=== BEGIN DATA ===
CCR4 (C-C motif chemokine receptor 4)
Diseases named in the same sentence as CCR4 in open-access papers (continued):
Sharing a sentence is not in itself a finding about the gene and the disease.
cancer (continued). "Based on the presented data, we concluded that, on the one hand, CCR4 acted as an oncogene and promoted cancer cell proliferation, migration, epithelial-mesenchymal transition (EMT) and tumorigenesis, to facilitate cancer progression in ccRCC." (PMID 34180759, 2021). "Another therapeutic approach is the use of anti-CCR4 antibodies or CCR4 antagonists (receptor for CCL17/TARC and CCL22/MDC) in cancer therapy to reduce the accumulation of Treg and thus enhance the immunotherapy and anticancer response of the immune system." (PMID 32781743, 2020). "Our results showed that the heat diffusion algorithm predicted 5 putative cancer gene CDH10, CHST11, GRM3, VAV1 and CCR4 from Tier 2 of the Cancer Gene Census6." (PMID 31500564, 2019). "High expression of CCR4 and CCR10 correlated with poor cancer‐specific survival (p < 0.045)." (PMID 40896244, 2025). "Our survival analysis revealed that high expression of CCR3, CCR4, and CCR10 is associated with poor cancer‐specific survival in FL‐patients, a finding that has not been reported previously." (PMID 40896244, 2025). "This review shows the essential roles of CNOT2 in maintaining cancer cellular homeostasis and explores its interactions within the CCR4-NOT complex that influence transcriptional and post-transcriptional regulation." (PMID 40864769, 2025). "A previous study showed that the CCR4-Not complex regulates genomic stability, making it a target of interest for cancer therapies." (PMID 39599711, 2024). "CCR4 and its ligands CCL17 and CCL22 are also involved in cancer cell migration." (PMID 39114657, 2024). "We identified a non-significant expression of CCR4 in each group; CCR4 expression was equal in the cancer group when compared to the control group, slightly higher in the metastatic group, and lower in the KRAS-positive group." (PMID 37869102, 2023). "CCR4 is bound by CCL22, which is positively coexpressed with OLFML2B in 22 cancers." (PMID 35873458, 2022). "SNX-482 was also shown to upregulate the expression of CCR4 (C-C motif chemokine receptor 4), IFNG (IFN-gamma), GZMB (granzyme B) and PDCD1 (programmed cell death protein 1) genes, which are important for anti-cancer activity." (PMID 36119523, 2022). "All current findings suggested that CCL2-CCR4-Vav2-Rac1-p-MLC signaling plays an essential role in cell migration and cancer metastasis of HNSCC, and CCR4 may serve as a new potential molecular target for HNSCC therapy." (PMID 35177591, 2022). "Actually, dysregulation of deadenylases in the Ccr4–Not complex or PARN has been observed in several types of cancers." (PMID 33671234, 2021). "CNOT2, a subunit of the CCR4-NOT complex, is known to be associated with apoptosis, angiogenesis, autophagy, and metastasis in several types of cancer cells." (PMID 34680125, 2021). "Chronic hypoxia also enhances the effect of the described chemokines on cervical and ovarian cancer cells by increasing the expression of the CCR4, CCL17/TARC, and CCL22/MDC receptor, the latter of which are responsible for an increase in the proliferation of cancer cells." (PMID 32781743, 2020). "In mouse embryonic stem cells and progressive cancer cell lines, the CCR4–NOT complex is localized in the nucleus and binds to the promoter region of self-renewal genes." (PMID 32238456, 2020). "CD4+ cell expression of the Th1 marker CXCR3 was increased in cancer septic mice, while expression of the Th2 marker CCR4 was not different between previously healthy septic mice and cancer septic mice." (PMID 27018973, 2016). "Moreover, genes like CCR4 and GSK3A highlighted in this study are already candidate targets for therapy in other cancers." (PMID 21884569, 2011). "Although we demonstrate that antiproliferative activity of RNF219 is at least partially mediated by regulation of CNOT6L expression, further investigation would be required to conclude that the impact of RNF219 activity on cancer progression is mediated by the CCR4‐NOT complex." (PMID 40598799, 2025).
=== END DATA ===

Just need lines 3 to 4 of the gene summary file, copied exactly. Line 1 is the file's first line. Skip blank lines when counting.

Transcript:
Sharing a sentence is not in itself a finding about the gene and the disease.
cancer (continued). "Based on the presented data, we concluded that, on the one hand, CCR4 acted as an oncogene and promoted cancer cell proliferation, migration, epithelial-mesenchymal transition (EMT) and tumorigenesis, to facilitate cancer progression in ccRCC." (PMID 34180759, 2021). "Another therapeutic approach is the use of anti-CCR4 antibodies or CCR4 antagonists (receptor for CCL17/TARC and CCL22/MDC) in cancer therapy to reduce the accumulation of Treg and thus enhance the immunotherapy and anticancer response of the immune system." (PMID 32781743, 2020). "Our results showed that the heat diffusion algorithm predicted 5 putative cancer gene CDH10, CHST11, GRM3, VAV1 and CCR4 from Tier 2 of the Cancer Gene Census6." (PMID 31500564, 2019). "High expression of CCR4 and CCR10 correlated with poor cancer‐specific survival (p < 0.045)." (PMID 40896244, 2025). "Our survival analysis revealed that high expression of CCR3, CCR4, and CCR10 is associated with poor cancer‐specific survival in FL‐patients, a finding that has not been reported previously." (PMID 40896244, 2025). "This review shows the essential roles of CNOT2 in maintaining cancer cellular homeostasis and explores its interactions within the CCR4-NOT complex that influence transcriptional and post-transcriptional regulation." (PMID 40864769, 2025). "A previous study showed that the CCR4-Not complex regulates genomic stability, making it a target of interest for cancer therapies." (PMID 39599711, 2024). "CCR4 and its ligands CCL17 and CCL22 are also involved in cancer cell migration." (PMID 39114657, 2024). "We identified a non-significant expression of CCR4 in each group; CCR4 expression was equal in the cancer group when compared to the control group, slightly higher in the metastatic group, and lower in the KRAS-positive group." (PMID 37869102, 2023). "CCR4 is bound by CCL22, which is positively coexpressed with OLFML2B in 22 cancers." (PMID 35873458, 2022). "SNX-482 was also shown to upregulate the expression of CCR4 (C-C motif chemokine receptor 4), IFNG (IFN-gamma), GZMB (granzyme B) and PDCD1 (programmed cell death protein 1) genes, which are important for anti-cancer activity." (PMID 36119523, 2022). "All current findings suggested that CCL2-CCR4-Vav2-Rac1-p-MLC signaling plays an essential role in cell migration and cancer metastasis of HNSCC, and CCR4 may serve as a new potential molecular target for HNSCC therapy." (PMID 35177591, 2022). "Actually, dysregulation of deadenylases in the Ccr4–Not complex or PARN has been observed in several types of cancers." (PMID 33671234, 2021). "CNOT2, a subunit of the CCR4-NOT complex, is known to be associated with apoptosis, angiogenesis, autophagy, and metastasis in several types of cancer cells." (PMID 34680125, 2021). "Chronic hypoxia also enhances the effect of the described chemokines on cervical and ovarian cancer cells by increasing the expression of the CCR4, CCL17/TARC, and CCL22/MDC receptor, the latter of which are responsible for an increase in the proliferation of cancer cells." (PMID 32781743, 2020). "In mouse embryonic stem cells and progressive cancer cell lines, the CCR4–NOT complex is localized in the nucleus and binds to the promoter region of self-renewal genes." (PMID 32238456, 2020). "CD4+ cell expression of the Th1 marker CXCR3 was increased in cancer septic mice, while expression of the Th2 marker CCR4 was not different between previously healthy septic mice and cancer septic mice." (PMID 27018973, 2016). "Moreover, genes like CCR4 and GSK3A highlighted in this study are already candidate targets for therapy in other cancers." (PMID 21884569, 2011). "Although we demonstrate that antiproliferative activity of RNF219 is at least partially mediated by regulation of CNOT6L expression, further investigation would be required to conclude that the impact of RNF219 activity on cancer progression is mediated by the CCR4‐NOT complex." (PMID 40598799, 2025).